The computer systems at both of the province’s regional health authorities are down, forcing them to revert to paper files, cancel some services and turn some patients away, CBC News has learned.
The problem stems from Service New Brunswick’s data centre in Saint John, which experienced a “partial outage” at 6 a.m., said director of communications Valerie Kilfoil.
There is no word yet on the cause or how long it might take to fix.
“Vendors and SNB technical staff were immediately informed and have been on site since to conduct diagnostic and repairs,” Kilfoil said in an emailed statement.
“A number” of provincewide clinical applications at the Horizon Health Network and Vitalité Health Network were affected, she said, without elaborating.
‘Major outage’ at Horizon
The Horizon Health Network is dealing with a “major outage,” affecting “every conceivable department,” confirmed Brenda Kinney, executive director for the Saint John area, which stretches from Sussex to St. Stephen.
Vitalité Health Network officials could not immediately be reached for comment, but Kinney said the network is also experiencing “some impacts.”
Horizon’s hardest-hit services include radiation oncology, which is computer-operated, blood and specimen collection labs, community health centres and clinics, Kinney said.
Thirty radiation oncology patients who had appointments scheduled at the Saint John Regional Hospital on Tuesday morning, for example, had their appointments cancelled and up to another 65 slated for the afternoon could also be cancelled if the system isn’t restored soon, she said.
“As it progresses, it causes more challenges” because having to write things down takes longer and slows everything, said Kinney.
“So it all depends on the extent and length of the outage as to what the actual impact will be,” she said. “The longer it goes, the bigger the impact.”
Horizon is “trying to ensure that [it’s] not impacting patient care to any degree that [it] can prevent,” said Kinney.
Plans are underway to bring in extra staff and possibly extend hours of operation to help with any backlog and to input data once the systems are restored to ensure electronic records are up to date, she said.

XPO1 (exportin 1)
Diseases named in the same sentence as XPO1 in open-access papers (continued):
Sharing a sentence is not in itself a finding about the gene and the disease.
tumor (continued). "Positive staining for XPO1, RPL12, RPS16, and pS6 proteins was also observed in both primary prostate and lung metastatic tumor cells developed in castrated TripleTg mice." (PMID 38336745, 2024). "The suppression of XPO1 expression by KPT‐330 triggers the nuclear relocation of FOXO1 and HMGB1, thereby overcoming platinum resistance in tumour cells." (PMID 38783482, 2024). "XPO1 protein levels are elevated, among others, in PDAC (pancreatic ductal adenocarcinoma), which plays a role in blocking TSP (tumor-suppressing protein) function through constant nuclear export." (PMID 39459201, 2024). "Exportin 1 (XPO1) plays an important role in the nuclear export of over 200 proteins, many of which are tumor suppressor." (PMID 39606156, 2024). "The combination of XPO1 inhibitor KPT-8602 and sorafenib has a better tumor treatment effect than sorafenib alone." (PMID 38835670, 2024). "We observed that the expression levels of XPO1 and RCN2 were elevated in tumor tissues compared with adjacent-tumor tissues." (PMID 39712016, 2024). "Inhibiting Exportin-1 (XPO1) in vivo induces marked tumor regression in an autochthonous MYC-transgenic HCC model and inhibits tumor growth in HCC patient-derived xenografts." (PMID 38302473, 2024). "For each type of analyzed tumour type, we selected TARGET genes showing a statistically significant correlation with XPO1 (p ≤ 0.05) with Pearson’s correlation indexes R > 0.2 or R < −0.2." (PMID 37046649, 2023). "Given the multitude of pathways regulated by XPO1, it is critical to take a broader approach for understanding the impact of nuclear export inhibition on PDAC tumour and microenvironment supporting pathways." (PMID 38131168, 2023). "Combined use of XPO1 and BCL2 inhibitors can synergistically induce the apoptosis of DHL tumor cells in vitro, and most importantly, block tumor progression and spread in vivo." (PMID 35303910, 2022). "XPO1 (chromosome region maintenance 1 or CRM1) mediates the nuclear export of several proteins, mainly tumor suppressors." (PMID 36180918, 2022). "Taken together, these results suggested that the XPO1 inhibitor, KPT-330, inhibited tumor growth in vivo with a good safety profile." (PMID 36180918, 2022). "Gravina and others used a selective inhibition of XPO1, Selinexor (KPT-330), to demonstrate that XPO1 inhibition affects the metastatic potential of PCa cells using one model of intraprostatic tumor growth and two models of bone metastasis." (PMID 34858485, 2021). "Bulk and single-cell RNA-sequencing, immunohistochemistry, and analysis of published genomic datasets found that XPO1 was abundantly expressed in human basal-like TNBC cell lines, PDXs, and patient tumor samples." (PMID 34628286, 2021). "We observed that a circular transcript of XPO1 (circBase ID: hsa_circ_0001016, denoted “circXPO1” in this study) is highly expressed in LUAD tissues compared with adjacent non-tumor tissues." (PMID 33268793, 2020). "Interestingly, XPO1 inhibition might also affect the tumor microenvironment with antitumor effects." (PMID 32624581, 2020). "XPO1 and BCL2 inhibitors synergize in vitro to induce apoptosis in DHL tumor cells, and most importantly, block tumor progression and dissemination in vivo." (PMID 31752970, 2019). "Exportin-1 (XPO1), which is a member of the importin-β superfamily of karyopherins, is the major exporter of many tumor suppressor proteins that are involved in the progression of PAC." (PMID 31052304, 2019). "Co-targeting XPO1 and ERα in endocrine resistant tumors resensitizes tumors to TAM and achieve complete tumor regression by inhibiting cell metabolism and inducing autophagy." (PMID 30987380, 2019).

80-year-old’s fast was pointless
John Bone, an 80-year-old with diabetes, wondered why the media or affected patients like him weren’t notified.
He fasted for 13 hours to get some routine blood work done, but when he went to the Market Place Wellness Centre on Saint John’s west side around 9 a.m., he was told he couldn’t be served.
“They told me that all the computers were down. So I said, ‘Well cant you just go the old-fashioned way and just write it down on a piece of paper in a file?’
“They said, ‘No, we have to have a computer to put your name in and find out what everything is.'”
Bone and his wife of 50 years, Ann, who “wasn’t impressed” about having to get up early to drive him, weren’t pleased. Bone said he was “almost falling over” because of low blood sugar levels from fasting.
Kinney could not speak to what Bone was told but did say switching to a paper-based system at some of the smaller centres, such as blood clinics, “slows things down to the extent that they really can only do priority patients … those that it’s absolutely urgent that they have their blood tests done.”
“In some areas, they did stop doing specimen collection altogether.”
Affected patients will be rescheduled, but the scheduling system is also down, so staff could not immediately provide new appointments, said Kinney. Patients will be contacted at a later date,” she said.
‘Almost impossible’ to notify patients
Kinney said she understands the frustration some patients may be feeling.
But it would be “very challenging … almost impossible,” to contact the “hundreds and hundreds” of patients individually with existing resources, she said.
And without knowing how long the outage would last, the system could be back up and running by the time patients arrive for their appointments.
“We don’t want to cancel a whole day if the system’s only going to be down for a short period of time,” Kinney said.
Horizon officials started noticing around 6 a.m. that “several” of its computer applications either weren’t working or were intermittent, said Kinney.
They were notified by their IT department through Service New Brunswick that they “in fact were experiencing a major outage,” she said.
That’s when staff were advised to go to manual processes, which is normal procedure during any computer downtime.
Service New Brunswick has been in regular communication with the regional health authorities, said Kilfoil, “and this will continue until the issue is fully resolved.”